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    UN: UK's ‘Harsh' Austerity Measures Violate Britons' Human Rights

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    A United Nations report published on Wednesday regarding poverty in the UK has concluded that the government's continued use of austerity measures put in place in the late 2000s is creating a "harsh and uncaring" environment for residents struggling to make ends meet.

    Despite being the fifth largest economy in the world, the report found that 14 million UK residents live in poverty, and that some 1.5 million of them were unable to afford basic essentials in 2017.

    The report lays the blame on austerity measures implemented in 2010 by then-British Prime Minister David Cameron, which saw officials slash government jobs, welfare benefits and billions in public spending. It goes on to note that even after the British economy recovered, the conservative government refused to change course.

    "[The government] doubled down on a parallel agenda to reduce benefits by every means available, including constant reductions in benefit levels, ever-more-demanding conditions, harsher penalties, depersonalization, stigmatization, and virtually eliminating the option of using the legal system to vindicate rights," reads the report published by Philip Alston, the UN special rapporteur on extreme poverty and human rights.

    "The basic message, delivered in the language of managerial efficiency and automation, is that almost any alternative will be more tolerable than seeking to obtain government benefits."

    "Considering the significant resources available in the country and the sustained and widespread cuts to social support, which have resulted in significantly worse outcomes, the policies pursued since 2010 amount to retrogressive measures in clear violation of the country's human rights obligations," the report states.

    It added that the UK government "has remained determinedly in a state of denial," as local authorities in communities attempt to "mitigate" the effects of government policies.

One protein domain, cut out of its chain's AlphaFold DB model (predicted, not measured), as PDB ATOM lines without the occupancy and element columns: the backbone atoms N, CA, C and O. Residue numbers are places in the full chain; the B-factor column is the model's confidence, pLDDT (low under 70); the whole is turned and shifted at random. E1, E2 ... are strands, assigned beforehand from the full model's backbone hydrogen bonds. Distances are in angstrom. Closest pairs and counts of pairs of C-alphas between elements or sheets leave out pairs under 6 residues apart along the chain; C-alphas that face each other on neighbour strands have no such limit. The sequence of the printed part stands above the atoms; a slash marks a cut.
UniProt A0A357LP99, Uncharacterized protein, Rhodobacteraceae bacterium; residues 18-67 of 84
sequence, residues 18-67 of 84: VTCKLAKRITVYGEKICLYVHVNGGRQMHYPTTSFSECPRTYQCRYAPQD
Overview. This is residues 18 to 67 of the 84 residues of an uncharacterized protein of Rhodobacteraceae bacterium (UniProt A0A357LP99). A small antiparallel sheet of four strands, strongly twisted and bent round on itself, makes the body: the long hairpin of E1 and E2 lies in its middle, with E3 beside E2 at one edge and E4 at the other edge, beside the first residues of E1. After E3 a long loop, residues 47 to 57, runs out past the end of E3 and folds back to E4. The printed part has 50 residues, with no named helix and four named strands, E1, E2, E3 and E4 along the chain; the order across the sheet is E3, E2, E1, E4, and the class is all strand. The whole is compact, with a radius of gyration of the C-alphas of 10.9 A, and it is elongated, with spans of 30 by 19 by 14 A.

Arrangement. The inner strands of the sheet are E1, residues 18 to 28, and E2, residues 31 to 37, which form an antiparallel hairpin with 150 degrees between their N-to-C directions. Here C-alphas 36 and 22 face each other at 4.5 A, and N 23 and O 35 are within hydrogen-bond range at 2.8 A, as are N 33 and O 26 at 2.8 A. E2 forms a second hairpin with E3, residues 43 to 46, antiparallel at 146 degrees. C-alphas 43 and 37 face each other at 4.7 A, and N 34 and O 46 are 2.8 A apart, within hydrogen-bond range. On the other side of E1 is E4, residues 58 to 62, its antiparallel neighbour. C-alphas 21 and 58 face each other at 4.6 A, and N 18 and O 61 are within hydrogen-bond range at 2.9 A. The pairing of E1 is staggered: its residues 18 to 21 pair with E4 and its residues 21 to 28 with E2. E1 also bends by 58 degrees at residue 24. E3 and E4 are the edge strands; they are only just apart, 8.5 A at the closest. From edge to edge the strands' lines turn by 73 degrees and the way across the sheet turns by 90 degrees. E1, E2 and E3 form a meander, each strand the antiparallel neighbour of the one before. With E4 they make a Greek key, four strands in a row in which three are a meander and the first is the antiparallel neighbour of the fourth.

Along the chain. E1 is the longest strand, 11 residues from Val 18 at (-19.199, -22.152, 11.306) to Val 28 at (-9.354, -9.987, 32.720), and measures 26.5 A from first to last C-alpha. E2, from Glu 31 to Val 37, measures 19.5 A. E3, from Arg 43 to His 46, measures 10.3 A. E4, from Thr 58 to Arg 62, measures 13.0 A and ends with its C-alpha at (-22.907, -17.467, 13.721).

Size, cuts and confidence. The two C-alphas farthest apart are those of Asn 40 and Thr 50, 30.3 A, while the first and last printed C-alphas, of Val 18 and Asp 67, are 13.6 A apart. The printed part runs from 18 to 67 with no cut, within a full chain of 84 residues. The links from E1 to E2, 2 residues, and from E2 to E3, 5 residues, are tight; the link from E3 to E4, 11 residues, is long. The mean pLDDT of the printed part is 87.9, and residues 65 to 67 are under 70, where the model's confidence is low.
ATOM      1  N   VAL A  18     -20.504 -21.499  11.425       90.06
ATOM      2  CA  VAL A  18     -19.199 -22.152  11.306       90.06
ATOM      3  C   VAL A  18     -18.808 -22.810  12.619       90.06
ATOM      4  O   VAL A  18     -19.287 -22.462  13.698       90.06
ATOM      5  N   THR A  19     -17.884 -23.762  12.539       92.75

In speaking with various individuals and families across the UK during a 12-day period in November 2018, Alston found that many residents depended on food banks and couch surfed because they were homeless, and that some opted to sell sex for money or shelter.

    Alston also found that those with disabilities were informed they needed to go back to work, whether or not doctors had advised against it, in order to maintain their benefits. Others could not afford both food and utility bills, and were forced to choose between cold or hunger.

    The report notes that the UN official heard "story after story" of individuals who were unable to cope with their hardships and instead looked to suicide as a way out.

    "The social safety net has been badly damaged by drastic cuts to local authorities' budgets, which have eliminated many social services, reduced policing services, closed libraries in record numbers, shrunk community and youth centres and sold off public spaces and buildings," it reads.

    "The bottom line is that much of the glue that has held British society together since the Second World War has been deliberately removed and replaced with a harsh and uncaring ethos."

    The report states that the UK's overall child poverty rate will reach almost 40% in the next two years should current policies stay in place. "For almost one in every two children to be poor in twenty-first century Britain would not just be a disgrace, but a social calamity and an economic disaster rolled into one," it reads.

    Although the report does mention that government officials have offered a "mixed response" to previously published preliminary findings by Alston, the contents of the concluding report haven't exactly been welcomed with open arms.

    According to the Guardian, Amber Rudd, the UK's secretary for work and pensions, is planning to file a formal complaint with the UN over Alston's report on the grounds that it is "politically biased and did not do enough research."

    The welfare policies of Rudd's department were specifically called out in the report by Alston, who noted that the agency appeared to be "tasked with designing a digital and sanitized version of the nineteenth century workhouse, made infamous by Charles Dickens."

    Rudd is reportedly seeking guidance from the UK's Foreign and Commonwealth Office on how to best respond to Alston's remarks, the Guardian reported.

    A spokesperson for Rudd's department told the BBC that the report "is a barely believable documentation of Britain" and that "it paints a completely inaccurate picture of our approach to tackling poverty."

    Alston fired back at the news of Rudd's complaint on Twitter, writing, "Rather than addressing the substance, the UK government has sought to distract from the troubling findings of this report by misrepresenting the process behind it."

    "This is disappointing, if predictable," he added.

    The final report is expected to be presented to the UN Human Rights Council on June 27.


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